Jeffrey, a gay man living in New York City with an overwhelming fear of contracting AIDS, concludes that being celibate is the only option to protect himself. As fate would have it, shortly after his declaration of a sex-free existence, he meets the handsome Steve Howard, his dream man -- except for his HIV-positive status. Facing this dilemma, Jeffrey turns to his best friend and an outrageous priest for guidance.
Bobby Griffith was his mother's favorite son, the perfect all-American boy growing up under deeply religious influences in Walnut Creek, California. Bobby was also gay. Struggling with a conflict no one knew of much less understood Bobby finally came out to his family.
Affectionate tribute to Bruce Vilanch, who writes material for celebrities who make public appearances, from Oscar hosts and award recipients to Presidents. We meet his mom and see photos of his childhood; in Chicago, he writes for the Tribune and then heads West. Whoopi Goldberg, Billy Crystal, Robin Williams, and Bette Midler talk with him and to the camera about working with Bruce, and we also watch Bruce help others prepare for Liz Taylor's 60th, Bill Clinton's 50th, and an AIDS awards banquet where the hirsute, rotund Vilanch lets his emotions show.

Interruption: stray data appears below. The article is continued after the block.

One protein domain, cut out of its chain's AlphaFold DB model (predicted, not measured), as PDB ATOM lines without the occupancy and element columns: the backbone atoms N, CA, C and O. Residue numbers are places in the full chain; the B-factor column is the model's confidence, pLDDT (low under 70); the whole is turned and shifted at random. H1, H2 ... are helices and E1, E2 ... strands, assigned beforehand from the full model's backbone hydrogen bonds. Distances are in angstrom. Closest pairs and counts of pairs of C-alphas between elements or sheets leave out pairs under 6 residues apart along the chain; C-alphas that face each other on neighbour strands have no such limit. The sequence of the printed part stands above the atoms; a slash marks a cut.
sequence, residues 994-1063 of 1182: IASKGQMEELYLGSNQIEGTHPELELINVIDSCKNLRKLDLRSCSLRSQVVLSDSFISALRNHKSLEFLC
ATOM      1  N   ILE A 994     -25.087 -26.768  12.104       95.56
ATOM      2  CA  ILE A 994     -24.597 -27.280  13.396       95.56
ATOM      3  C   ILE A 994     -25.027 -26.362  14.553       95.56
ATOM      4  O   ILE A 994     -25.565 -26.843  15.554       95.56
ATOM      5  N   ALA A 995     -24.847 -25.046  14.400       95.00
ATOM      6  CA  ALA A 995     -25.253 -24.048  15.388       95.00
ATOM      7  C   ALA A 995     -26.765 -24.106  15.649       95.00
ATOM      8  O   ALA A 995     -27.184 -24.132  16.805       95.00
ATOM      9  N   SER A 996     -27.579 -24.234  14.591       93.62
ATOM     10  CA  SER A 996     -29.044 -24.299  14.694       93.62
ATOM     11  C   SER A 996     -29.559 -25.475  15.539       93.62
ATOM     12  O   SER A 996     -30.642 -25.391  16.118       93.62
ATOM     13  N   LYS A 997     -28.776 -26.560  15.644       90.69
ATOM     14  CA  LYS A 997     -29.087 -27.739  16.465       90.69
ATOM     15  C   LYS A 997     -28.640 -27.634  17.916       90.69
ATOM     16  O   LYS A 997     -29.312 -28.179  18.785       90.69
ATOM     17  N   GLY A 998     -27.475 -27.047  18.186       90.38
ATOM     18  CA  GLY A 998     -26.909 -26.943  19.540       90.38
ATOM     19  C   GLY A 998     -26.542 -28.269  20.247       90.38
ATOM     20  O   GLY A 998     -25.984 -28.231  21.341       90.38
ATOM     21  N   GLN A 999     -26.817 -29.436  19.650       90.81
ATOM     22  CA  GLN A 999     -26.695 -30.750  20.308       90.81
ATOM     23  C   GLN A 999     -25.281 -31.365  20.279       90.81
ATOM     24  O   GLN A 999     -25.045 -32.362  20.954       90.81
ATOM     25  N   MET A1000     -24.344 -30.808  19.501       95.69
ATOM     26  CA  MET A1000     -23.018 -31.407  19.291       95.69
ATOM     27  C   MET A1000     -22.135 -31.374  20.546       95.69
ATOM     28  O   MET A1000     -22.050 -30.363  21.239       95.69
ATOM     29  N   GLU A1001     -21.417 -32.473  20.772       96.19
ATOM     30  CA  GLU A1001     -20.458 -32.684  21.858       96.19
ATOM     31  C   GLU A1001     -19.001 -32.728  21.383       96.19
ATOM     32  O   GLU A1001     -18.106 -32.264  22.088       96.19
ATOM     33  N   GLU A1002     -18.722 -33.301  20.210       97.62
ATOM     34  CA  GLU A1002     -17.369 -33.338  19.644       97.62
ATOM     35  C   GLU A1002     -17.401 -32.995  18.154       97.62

The band stormed Europe in 1963, and, in 1964, they conquered America. Their groundbreaking world tours changed global youth culture forever and, arguably, invented mass entertainment as we know it today. All the while, the group were composing and recording a series of extraordinarily successful singles and albums. However the relentless pressure of such unprecedented fame, that in 1966 became uncontrollable turmoil, led to the decision to stop touring. In the ensuing years The Beatles were then free to focus on a series of albums that changed the face of recorded music.
As a writer named Mike struggles to shepherd his semi-autobiographical sitcom into development, his vision is slowly eroded by a domineering network executive named Lenny who favors trashy reality programming. The irony, of course, is that every crass suggestion Lenny makes improves the show's response from test audiences and brings the show a step closer to getting on the air.
History -- make that high school -- may repeat itself when Marni learns that Joanna, the mean girl from her past, is set to be her sister-in-law. Before the wedding bells toll, Marni must show her brother that a tiger doesn't change its stripes. On Marni's side is her mother, while Joanna's backed by her wealthy aunt.